That is the question. Quantum's David Flynn explores the new breed of free-flying furling stystems and lends his insight on whether or not a furling system is right for your sail.
The rage in the market today is the new breed of free-flying furling systems aimed at furling anything from a heavy jib to a running asymmetrical. Specifically, the focus is on replacing the conventional spinnaker sock for downwind cruising sails. More than a dozen manufacturers have designed a furler to address this market. Essentially, the idea is to provide a luff rope with a swivel at the top and a continuous line drum at the bottom to wind the sail around the rope.
Furling units can be divided into two types: bottom-up and top-down. Bottom-up systems work the same way your conventional headsail roller furling system works, except that instead of aluminum foils wrapped around a fixed stay, a torsional rope is used. The tack is fixed to the drum at the bottom. The rope runs up inside the luff of the sail. As the drum is turned, the tack winds around the cable and the sail furls from bottom to top. A continuous line drum is used so you don’t run out of line before the sail is furled because the sail will not necessarily come in at the same rate as with a conventional furling system. This is mostly due to the torsional rope. If the rope twists, the sail will require more effort to furl and may not furl smoothly. (A rope is critical to the operation of any free-flying furling system, and is usually the limiting factor.)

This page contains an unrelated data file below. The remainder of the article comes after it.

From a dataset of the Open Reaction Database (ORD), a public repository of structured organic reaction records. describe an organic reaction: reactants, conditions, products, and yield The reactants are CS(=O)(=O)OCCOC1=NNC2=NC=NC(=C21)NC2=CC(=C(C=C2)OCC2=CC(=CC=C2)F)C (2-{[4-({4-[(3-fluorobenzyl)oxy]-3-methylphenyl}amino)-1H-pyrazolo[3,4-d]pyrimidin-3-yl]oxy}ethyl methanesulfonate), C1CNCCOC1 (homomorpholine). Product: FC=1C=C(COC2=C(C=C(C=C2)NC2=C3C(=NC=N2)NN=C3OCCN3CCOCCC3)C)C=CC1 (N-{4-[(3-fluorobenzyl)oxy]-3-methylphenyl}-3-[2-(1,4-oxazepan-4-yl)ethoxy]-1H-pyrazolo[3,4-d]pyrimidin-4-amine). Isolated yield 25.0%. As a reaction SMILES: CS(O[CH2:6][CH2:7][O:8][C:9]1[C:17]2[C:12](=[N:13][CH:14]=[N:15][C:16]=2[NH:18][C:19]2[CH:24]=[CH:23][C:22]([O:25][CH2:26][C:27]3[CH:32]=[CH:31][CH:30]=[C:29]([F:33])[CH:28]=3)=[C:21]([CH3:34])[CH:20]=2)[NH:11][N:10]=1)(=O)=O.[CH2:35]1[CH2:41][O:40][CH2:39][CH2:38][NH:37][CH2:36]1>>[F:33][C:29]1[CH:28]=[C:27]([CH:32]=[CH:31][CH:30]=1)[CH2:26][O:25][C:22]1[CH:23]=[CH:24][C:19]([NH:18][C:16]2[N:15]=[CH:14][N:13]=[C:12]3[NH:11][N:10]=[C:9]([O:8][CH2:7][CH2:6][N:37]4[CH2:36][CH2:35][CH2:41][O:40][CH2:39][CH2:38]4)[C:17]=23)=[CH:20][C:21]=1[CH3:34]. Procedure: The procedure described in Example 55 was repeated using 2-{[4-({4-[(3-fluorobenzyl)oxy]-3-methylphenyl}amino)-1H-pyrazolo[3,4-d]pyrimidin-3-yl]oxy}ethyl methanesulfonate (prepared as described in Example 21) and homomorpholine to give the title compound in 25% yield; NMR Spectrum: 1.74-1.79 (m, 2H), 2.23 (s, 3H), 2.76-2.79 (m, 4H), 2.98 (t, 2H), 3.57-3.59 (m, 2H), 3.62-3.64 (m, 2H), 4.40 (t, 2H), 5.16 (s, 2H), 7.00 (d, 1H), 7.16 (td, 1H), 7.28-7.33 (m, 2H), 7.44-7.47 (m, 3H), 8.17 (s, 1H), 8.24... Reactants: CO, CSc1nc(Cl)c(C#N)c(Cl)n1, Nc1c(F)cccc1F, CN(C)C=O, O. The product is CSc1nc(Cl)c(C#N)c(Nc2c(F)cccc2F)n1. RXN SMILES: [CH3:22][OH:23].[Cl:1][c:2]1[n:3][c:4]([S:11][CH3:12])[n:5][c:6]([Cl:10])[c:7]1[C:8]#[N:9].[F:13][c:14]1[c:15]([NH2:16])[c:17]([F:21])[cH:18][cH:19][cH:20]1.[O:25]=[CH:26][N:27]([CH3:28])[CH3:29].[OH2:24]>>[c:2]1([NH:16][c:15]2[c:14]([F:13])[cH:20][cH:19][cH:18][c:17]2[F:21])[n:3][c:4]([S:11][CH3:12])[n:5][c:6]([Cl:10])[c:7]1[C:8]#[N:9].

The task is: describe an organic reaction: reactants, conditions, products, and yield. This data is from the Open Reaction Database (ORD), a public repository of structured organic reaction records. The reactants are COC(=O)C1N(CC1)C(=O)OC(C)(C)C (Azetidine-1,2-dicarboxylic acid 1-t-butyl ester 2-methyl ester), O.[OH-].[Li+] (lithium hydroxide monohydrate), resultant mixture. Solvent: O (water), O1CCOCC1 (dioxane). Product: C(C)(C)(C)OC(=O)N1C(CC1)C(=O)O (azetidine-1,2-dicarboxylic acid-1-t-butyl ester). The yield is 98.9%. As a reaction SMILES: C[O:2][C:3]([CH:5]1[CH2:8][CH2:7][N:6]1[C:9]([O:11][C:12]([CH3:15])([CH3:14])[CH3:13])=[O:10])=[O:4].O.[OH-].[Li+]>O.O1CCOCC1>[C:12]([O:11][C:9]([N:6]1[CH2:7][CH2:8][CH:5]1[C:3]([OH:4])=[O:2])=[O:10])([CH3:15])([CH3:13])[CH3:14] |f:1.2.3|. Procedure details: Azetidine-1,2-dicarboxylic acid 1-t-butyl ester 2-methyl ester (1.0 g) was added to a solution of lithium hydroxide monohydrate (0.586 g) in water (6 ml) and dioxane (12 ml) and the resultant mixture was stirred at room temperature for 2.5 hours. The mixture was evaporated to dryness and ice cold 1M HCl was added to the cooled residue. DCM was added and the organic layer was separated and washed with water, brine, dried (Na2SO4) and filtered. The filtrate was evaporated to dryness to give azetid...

Bottom-up units work fine as long as the sail is not too wide at the top. Ideally, the sail should be genoa-like. The mid-girth (mid-leech to mid-luff) should not be much greater than 50 percent (no more than 60-65 percent). This is the case for off-wind sails that are built for close reaching angles. Often referred to as Code Zero (or Screacher for multihulls), these are basically big reaching genoas that tend to be flatter than other downwind sails. There should be little to no sail area forward of the straight-line luff. The downside to this type of sizing is that the sails act like genoas when eased out at broad angles. They are too flat and small to be stable, and they project out from behind the mainsail and around the bow. For this type of sail, ideal apparent wind angles are typically between 60 and 130 degrees.
As downwind sails get bigger and the mid-girth increases, it’s harder and harder to get the top of the sail to furl if you start from the bottom. For broader angles (90-155 degrees), downwind sails are bigger, wider, and they have more depth. They also have considerable area forward of the straight-line luff. That is what keeps the sail stable and powerful and allows you to ease the sail out to project area in front of the boat. This is where top-down furling comes into play. Since the sail needs to project and there is a lot of area in the front of the sail, the torsional rope is not attached directly to the sail. The head is attached directly to the swivel and rope at the head. The tack is secured to a free-rotating fitting on the drum. As the furling line is pulled, the tack lags behind and the head furls first. The sail furls from the top down, capturing the hard-to-furl top sections first.
No matter how well the furling system works, or how good the torsional rope is, there are still limits. Full-sized broad-reaching and running spinnakers have mid-girths of as much of 100 percent of the foot length and can be very deep. That can be problematic to furl. As a rough guideline, if the mid-girth is much over 88-90 percent of the foot length, all bets are off. It might furl, it might not. That’s when a spinnaker sock makes the most sense. They’re a good choice for full-sized asymmetrical spinnakers designed for broad reaching and running. They are also more cost effective, since a good top-down furling system with a proper torsional rope can easily cost as much as the sail.
The bottom line is this: for furling systems, smaller and flatter is better. Once you are full sized, think sock.